The Spirituality of Warren Zevon's Carmelita

Our loving and compassionate God stands by us when we suffer dark moments.

Warren Zevon portrait

Difficult times have their dark moments. Very difficult times have very dark ones.

Warren Zevon’s Carmelita is about a man who’s navigating the darkness of heroin addiction. He has few options left:

Well, I'm sitting here playing solitaire
with my pearl-handled deck.
The county won't give me no more methadone
and they cut off your welfare check.

Out of money and considering suicide, he pawns his typewriter to buy drugs. We get the sense it’s his last and most valuable possession. (This song has been covered many times, and sometimes “Smith Corona,” a brand of typewriter, is replaced with “Smith and Wesson,” a brand of firearm. Smith Corona is the original lyric and gives the sense heroin has taken everything important from him.)

With nothing left he calls out to his girlfriend, Carmelita, for comfort:

Carmelita hold me tighter,
I think I'm sinking down.
And I'm all strung out on heroin
on the outskirts of town.

The song leaves us with little hope that he’ll get help before it’s too late. Neither we nor he see bottom.

Zevon wrote Carmelita in the early 1970s when heroin was the tip of the drug-abuse iceberg. It’s not the tip anymore, and there’s no doubt that many more people and their families can today identify with Zevon’s portrait of heroin addiction.

Addiction is not the only difficulty that can give us a sense that we’re “sinking down.” The death of a loved one, a job loss, emotional disorders, financial difficulties, a bad diagnosis, the end of a relationship, difficulties in school – they can all do it. It doesn’t take a lot to feel we're losing our most valuable possessions to some force we cannot control.

So where is God? Does he abandon us to the whim of nature or our own devices? Why does he let bad things happen to good people? Doesn’t he see that suffering’s wreckage can bring a second wave for the people who pick up the pieces? Does he know how much things can suck?

There’s no satisfying answer to why we suffer. If someone close to you has died and you’re looking for meaning in their death, you will find it elusive. It’s true that bad situations can later uncover a silver lining in the follow-through (I lost my job and found a better one), but even so, the moment of sinking down can hurt bad. Life can be cruel that way.

So why does God let suffering happen? Ask theologians, your friendly priest, minister, rabbi -- even the saints -- and you’ll see people tormented by the same question. We can call it a mystery, and it is. But like all divine mysteries, some understanding is within our reach even if full understanding is not.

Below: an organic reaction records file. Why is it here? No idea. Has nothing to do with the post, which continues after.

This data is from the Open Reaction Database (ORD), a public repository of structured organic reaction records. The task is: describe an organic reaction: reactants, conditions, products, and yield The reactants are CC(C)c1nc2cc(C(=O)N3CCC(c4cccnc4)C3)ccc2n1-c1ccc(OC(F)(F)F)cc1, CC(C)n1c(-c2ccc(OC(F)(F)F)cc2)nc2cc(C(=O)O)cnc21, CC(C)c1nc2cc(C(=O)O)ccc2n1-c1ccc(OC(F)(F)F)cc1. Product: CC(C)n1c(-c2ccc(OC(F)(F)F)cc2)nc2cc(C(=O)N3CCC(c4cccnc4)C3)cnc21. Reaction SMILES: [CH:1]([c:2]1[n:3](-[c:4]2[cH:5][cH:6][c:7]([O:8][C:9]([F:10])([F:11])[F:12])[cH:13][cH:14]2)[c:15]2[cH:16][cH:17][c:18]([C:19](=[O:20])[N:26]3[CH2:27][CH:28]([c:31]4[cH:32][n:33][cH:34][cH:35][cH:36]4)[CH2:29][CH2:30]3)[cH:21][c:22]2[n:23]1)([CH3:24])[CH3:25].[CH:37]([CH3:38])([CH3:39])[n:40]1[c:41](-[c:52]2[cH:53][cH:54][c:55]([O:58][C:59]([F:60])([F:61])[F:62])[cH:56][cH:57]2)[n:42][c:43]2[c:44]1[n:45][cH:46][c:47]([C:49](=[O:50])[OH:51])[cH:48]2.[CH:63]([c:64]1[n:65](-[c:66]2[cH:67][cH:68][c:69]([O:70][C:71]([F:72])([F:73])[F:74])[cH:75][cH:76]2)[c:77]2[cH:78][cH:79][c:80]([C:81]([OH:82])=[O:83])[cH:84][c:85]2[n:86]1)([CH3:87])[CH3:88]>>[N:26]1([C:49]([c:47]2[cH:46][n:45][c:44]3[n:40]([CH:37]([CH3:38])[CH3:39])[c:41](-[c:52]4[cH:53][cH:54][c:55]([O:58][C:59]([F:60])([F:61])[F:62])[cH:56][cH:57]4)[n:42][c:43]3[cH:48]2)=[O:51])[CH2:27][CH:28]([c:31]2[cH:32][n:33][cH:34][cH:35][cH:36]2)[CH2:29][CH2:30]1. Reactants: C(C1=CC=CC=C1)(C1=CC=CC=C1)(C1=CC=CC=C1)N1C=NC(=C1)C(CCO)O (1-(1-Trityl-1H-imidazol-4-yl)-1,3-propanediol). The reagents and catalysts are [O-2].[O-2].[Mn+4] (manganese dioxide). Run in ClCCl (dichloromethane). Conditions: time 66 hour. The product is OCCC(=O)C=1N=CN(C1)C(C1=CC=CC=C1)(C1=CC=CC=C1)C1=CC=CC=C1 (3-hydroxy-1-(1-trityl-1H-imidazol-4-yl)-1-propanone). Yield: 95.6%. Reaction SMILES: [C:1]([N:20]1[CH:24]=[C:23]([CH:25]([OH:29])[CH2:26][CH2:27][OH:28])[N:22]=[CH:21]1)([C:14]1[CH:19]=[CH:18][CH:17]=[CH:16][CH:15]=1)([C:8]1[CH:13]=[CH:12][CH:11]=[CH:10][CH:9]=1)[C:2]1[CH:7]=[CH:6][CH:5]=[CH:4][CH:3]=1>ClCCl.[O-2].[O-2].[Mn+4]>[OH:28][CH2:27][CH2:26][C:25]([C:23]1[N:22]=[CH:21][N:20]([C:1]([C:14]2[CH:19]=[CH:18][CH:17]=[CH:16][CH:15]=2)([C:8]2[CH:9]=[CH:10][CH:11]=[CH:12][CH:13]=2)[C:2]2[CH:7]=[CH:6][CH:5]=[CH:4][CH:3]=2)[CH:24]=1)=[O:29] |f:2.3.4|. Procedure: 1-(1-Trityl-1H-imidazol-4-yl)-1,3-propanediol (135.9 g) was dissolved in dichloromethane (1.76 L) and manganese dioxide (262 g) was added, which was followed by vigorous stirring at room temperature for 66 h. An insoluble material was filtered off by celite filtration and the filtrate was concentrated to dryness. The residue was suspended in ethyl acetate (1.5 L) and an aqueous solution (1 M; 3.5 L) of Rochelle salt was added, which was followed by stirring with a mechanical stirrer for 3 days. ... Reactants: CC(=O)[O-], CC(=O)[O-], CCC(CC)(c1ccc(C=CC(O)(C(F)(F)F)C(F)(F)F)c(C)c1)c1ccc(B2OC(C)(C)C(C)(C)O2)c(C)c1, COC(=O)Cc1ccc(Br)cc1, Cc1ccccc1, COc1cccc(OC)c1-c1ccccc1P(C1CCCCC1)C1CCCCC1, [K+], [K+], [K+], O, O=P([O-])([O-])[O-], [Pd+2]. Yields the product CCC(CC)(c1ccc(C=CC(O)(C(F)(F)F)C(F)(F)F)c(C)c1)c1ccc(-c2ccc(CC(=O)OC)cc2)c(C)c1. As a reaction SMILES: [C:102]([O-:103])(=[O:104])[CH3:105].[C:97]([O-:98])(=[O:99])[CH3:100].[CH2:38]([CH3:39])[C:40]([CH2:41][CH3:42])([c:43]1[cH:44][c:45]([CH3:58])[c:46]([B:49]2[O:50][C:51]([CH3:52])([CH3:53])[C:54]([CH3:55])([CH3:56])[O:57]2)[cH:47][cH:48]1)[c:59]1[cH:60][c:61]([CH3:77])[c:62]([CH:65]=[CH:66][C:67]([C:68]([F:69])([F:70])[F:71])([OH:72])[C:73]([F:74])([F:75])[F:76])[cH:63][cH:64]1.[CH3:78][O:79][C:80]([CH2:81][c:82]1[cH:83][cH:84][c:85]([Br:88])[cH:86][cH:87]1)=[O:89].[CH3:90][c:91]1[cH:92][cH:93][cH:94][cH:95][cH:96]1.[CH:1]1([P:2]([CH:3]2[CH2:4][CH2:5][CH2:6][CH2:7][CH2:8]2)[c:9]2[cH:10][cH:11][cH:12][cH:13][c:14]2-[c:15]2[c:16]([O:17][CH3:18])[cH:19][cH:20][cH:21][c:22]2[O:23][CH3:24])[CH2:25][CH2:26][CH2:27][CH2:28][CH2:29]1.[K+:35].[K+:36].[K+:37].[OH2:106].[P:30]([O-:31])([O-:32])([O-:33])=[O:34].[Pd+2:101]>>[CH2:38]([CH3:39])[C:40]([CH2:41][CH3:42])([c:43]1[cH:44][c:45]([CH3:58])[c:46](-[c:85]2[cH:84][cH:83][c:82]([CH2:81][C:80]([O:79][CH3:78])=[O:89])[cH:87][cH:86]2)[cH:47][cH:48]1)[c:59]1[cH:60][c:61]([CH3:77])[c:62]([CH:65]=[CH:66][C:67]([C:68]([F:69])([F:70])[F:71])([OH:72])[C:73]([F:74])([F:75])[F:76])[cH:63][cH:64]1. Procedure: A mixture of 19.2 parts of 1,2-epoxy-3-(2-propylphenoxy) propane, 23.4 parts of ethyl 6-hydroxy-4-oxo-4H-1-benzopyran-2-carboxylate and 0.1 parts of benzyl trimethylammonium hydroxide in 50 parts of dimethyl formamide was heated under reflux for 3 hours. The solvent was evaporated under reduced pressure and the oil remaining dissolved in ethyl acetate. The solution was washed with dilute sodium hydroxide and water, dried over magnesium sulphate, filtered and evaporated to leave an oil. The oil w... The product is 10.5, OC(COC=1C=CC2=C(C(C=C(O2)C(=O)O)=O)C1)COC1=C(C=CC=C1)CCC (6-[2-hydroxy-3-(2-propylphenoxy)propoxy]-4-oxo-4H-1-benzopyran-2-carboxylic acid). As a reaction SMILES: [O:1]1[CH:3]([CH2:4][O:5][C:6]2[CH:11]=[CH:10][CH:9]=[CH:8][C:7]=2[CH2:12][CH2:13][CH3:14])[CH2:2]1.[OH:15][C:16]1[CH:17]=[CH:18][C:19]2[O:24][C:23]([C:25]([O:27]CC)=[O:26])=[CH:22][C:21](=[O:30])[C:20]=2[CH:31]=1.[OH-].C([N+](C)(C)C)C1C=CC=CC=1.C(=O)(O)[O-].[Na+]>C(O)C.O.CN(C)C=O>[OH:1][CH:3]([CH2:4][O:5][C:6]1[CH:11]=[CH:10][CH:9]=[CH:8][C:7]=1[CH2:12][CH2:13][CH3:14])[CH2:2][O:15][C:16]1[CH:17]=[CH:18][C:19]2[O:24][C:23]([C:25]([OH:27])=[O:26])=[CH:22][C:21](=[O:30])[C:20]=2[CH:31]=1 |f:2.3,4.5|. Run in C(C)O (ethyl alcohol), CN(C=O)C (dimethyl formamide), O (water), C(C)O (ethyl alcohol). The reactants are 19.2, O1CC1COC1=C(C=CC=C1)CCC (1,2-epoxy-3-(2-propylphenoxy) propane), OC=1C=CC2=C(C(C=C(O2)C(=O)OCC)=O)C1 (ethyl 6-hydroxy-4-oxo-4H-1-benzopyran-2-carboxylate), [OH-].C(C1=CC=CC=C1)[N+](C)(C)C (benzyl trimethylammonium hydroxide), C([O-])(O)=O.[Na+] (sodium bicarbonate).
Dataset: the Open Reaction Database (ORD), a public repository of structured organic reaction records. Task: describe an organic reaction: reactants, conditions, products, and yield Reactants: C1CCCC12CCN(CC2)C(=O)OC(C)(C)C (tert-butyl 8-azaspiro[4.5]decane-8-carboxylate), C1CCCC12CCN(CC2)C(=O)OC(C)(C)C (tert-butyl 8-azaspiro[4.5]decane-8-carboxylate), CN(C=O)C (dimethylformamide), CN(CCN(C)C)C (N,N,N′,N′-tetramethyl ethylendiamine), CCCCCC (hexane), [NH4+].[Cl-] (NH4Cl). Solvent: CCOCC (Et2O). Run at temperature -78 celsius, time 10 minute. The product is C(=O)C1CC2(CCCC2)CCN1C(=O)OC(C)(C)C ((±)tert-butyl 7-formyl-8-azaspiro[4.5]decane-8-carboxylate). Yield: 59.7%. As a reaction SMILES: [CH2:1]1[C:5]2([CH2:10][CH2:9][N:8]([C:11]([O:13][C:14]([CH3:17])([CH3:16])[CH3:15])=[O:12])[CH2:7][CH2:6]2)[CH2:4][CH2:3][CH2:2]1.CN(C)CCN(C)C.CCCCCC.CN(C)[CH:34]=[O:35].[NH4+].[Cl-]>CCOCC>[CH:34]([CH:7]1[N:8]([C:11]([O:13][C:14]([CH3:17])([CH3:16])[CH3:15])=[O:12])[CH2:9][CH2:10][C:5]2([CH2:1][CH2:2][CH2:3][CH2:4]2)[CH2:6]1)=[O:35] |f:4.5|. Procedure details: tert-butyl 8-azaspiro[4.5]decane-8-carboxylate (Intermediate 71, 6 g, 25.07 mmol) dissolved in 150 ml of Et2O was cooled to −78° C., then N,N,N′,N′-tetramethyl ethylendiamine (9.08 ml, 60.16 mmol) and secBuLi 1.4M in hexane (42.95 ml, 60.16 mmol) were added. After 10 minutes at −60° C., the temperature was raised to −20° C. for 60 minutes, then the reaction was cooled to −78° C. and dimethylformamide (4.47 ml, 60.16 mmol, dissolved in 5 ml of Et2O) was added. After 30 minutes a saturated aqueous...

For insight, we can look to how Jesus reacted to everyday suffering. John’s Gospel tells us Jesus cries when confronted with the death of his friend, Lazarus. But why should Jesus cry? He goes on to raise the man from the dead.

We may not come to grips with the whys of suffering. But we can find consolation in God who shares our anguish. Jesus loved and lost just like we do – the death of Lazarus hurt Jesus badly. God does not impose suffering on us (to be sure, he didn't impose suffering on Jesus), but he does weep when we weep. God stands by us when we are sinking down.

In Carmelita, we can see a woman who responds with kindness as her love suffers. I see Carmelita acting as an agent of God’s compassion, and I like to imagine her as Jesus’s mother, Mary, who suffered the death of her son:

Mother Mary, hold me tighter,
I think I'm sinking down.
And I'm all strung out on heroin
on the outskirts of town.

Catholic tradition looks to Mary as the model of holiness and spiritual motherhood. We can see it personified in Michelangelo’s Pieta. The sculpture’s name means “pity” and it shows Mary cradling her dead son on Golgotha. Her face projects both the sadness she feels for losing her son and her compassion for the suffering he endured.

Pietà by Michelangelo

Mary isn’t the only person who can fit this song. You can imagine an angel or God himself holding you as you feel yourself sinking down. All work because our loving and compassionate God stands by us when we suffer the dark moments of our lives.